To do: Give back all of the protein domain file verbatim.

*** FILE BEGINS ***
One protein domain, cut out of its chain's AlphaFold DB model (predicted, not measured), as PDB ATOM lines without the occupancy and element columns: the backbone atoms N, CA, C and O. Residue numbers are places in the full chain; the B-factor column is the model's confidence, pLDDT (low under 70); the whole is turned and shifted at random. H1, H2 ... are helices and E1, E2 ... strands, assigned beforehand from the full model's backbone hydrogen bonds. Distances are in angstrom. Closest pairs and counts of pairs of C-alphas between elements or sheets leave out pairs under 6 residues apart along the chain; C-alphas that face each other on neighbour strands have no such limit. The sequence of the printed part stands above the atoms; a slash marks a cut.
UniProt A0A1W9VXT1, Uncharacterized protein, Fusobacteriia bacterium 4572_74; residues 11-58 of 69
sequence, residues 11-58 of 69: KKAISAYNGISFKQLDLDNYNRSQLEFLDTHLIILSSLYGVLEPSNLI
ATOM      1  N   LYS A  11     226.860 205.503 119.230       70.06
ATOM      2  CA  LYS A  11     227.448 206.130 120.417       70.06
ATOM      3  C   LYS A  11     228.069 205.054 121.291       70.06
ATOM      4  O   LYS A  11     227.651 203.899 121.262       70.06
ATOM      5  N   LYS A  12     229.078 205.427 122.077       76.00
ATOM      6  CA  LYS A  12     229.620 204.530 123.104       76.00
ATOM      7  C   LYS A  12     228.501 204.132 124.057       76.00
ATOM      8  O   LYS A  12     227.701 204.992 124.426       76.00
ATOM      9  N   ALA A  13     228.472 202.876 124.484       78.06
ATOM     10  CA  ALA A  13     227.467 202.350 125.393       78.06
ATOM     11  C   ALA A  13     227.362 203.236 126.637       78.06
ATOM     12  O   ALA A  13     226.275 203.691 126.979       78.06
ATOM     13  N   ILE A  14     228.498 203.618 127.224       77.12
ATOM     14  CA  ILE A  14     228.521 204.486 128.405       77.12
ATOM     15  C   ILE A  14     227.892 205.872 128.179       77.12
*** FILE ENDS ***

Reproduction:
One protein domain, cut out of its chain's AlphaFold DB model (predicted, not measured), as PDB ATOM lines without the occupancy and element columns: the backbone atoms N, CA, C and O. Residue numbers are places in the full chain; the B-factor column is the model's confidence, pLDDT (low under 70); the whole is turned and shifted at random. H1, H2 ... are helices and E1, E2 ... strands, assigned beforehand from the full model's backbone hydrogen bonds. Distances are in angstrom. Closest pairs and counts of pairs of C-alphas between elements or sheets leave out pairs under 6 residues apart along the chain; C-alphas that face each other on neighbour strands have no such limit. The sequence of the printed part stands above the atoms; a slash marks a cut.
UniProt A0A1W9VXT1, Uncharacterized protein, Fusobacteriia bacterium 4572_74; residues 11-58 of 69
sequence, residues 11-58 of 69: KKAISAYNGISFKQLDLDNYNRSQLEFLDTHLIILSSLYGVLEPSNLI
ATOM      1  N   LYS A  11     226.860 205.503 119.230       70.06
ATOM      2  CA  LYS A  11     227.448 206.130 120.417       70.06
ATOM      3  C   LYS A  11     228.069 205.054 121.291       70.06
ATOM      4  O   LYS A  11     227.651 203.899 121.262       70.06
ATOM      5  N   LYS A  12     229.078 205.427 122.077       76.00
ATOM      6  CA  LYS A  12     229.620 204.530 123.104       76.00
ATOM      7  C   LYS A  12     228.501 204.132 124.057       76.00
ATOM      8  O   LYS A  12     227.701 204.992 124.426       76.00
ATOM      9  N   ALA A  13     228.472 202.876 124.484       78.06
ATOM     10  CA  ALA A  13     227.467 202.350 125.393       78.06
ATOM     11  C   ALA A  13     227.362 203.236 126.637       78.06
ATOM     12  O   ALA A  13     226.275 203.691 126.979       78.06
ATOM     13  N   ILE A  14     228.498 203.618 127.224       77.12
ATOM     14  CA  ILE A  14     228.521 204.486 128.405       77.12
ATOM     15  C   ILE A  14     227.892 205.872 128.179       77.12